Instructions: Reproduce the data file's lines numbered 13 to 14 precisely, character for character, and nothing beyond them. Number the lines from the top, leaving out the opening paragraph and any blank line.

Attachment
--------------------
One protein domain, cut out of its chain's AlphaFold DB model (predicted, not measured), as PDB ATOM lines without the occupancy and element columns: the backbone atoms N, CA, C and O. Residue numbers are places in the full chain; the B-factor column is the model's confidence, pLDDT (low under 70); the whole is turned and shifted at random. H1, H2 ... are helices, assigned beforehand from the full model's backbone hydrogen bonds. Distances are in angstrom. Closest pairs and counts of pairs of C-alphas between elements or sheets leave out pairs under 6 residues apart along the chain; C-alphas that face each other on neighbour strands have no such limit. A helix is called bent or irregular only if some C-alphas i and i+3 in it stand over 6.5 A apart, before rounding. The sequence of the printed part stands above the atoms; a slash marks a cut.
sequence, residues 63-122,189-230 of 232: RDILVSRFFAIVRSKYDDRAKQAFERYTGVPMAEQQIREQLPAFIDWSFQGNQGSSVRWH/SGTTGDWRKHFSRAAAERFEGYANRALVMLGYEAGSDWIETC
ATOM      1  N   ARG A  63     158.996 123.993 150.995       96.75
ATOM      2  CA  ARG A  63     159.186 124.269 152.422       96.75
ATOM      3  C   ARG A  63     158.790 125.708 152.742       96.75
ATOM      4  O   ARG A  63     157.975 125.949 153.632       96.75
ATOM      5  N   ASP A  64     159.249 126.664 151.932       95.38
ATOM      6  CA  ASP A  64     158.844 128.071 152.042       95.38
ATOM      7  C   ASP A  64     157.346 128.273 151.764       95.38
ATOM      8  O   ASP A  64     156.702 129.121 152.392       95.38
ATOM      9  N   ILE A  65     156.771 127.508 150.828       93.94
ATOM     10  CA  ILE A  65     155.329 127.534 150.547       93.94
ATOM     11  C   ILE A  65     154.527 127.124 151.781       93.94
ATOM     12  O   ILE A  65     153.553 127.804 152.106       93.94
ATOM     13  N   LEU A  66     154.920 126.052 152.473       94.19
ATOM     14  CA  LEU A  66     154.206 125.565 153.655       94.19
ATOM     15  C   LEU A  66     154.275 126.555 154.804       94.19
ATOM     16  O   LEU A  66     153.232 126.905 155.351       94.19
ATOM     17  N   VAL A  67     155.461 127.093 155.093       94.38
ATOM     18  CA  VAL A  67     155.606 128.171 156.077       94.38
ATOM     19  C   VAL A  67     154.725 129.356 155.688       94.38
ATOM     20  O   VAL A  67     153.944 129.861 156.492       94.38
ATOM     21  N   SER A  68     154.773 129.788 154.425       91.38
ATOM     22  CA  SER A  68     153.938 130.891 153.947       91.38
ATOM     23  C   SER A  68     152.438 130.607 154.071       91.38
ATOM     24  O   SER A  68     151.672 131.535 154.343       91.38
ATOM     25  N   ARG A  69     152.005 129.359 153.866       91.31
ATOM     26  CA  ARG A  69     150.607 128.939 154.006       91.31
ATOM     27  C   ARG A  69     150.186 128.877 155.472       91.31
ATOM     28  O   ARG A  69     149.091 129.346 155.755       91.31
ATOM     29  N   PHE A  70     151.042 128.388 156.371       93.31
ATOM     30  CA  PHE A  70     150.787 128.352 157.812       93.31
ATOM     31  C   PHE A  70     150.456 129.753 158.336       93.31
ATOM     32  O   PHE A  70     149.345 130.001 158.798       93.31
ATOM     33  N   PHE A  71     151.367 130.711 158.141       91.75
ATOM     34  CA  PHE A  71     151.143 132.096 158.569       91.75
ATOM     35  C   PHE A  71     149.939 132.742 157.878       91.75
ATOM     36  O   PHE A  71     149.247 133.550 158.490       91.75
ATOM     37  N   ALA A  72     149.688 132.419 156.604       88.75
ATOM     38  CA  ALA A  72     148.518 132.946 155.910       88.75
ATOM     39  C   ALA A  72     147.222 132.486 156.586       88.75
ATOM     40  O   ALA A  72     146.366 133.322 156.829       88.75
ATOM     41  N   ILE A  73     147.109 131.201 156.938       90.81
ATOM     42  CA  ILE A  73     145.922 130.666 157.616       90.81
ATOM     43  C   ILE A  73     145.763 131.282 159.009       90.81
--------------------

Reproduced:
ATOM     12  O   ILE A  65     153.553 127.804 152.106       93.94
ATOM     13  N   LEU A  66     154.920 126.052 152.473       94.19